Navigation

Science Snippet: Another Step Taken to Control Cancer

A giant step toward controlling cancer is emerging because today cancer is seen not as a disease of specific organs, but as a disruption of molecular mechanisms caused by specific gene mutations. In other words, cancer is a genetic disease, and new gene mapping techniques make it is possible to personalize cancer treatment. The National Cancer Institute is sending biopsies of tumors to a gene-testing lab, where samples are being tested for more than 4,000 possible variants of the 143 genes known to be associated with cancer formation. Also, it is known that cancer cells shed their own specific DNA into the bloodstream, and new tests allow physicians to identify the kind of shed cancer DNA by examining blood samples. This procedure is referred to as a “liquid biopsy.” With about 100 different types of cancers, and 200 or more kinds of cancer drugs, the personalized approach to treating cancer will allow physicians to carefully select the specific kind of drug to destroy cancer cells having a specific kind of genetic makeup. In the past, cancer chemotherapy involved a modified shotgun approach using one drug after another hoping to find one that worked on a given patient. With personalized treatment, if tests reveal a cancer with a XYz3d genotype, the patient could be treated with drug 123-6, which is specifically known to shrink or eliminate XYz3d cancers. (The Economist, June 11, 2016; cancer.gov/types; other sources)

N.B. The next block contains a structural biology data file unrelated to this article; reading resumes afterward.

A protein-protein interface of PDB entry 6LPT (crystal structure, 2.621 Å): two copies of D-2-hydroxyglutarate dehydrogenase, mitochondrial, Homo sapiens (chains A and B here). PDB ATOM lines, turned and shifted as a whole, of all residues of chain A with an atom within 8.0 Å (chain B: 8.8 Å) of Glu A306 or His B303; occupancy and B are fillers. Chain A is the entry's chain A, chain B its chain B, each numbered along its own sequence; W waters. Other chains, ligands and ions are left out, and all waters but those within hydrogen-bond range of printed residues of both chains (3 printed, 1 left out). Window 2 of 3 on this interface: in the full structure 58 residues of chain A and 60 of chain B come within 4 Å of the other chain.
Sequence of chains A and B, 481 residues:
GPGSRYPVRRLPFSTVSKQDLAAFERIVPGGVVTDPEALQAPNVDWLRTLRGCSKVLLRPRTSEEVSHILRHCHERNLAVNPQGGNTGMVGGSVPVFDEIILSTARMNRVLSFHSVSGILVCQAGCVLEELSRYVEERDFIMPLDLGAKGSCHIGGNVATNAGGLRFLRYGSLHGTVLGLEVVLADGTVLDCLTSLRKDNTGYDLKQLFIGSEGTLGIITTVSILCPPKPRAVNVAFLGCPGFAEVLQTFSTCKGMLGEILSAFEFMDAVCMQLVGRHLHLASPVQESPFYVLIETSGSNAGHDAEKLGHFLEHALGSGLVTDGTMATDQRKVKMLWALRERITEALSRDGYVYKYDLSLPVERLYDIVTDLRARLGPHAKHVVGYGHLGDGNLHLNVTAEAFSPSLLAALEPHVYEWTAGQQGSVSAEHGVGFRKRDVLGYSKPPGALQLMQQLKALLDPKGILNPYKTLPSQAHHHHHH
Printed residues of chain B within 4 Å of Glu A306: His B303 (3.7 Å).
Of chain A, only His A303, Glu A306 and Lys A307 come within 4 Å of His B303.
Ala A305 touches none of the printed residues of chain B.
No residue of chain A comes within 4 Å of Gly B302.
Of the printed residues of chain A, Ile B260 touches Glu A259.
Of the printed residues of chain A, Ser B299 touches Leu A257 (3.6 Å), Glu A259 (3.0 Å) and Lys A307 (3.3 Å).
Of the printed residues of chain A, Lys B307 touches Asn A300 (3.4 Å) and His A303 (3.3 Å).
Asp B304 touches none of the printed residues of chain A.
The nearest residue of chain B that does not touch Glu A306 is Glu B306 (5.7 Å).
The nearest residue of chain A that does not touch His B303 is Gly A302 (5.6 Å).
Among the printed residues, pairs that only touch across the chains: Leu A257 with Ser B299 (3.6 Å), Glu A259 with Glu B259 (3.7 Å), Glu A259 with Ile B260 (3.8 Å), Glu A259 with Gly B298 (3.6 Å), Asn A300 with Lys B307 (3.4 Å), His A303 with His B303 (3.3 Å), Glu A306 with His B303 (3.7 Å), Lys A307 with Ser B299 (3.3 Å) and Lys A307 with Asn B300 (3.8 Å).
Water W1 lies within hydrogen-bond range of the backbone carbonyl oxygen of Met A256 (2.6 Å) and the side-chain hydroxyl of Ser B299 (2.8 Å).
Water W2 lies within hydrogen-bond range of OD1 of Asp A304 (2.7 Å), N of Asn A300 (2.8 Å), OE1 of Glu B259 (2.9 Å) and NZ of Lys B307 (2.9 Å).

Article Comments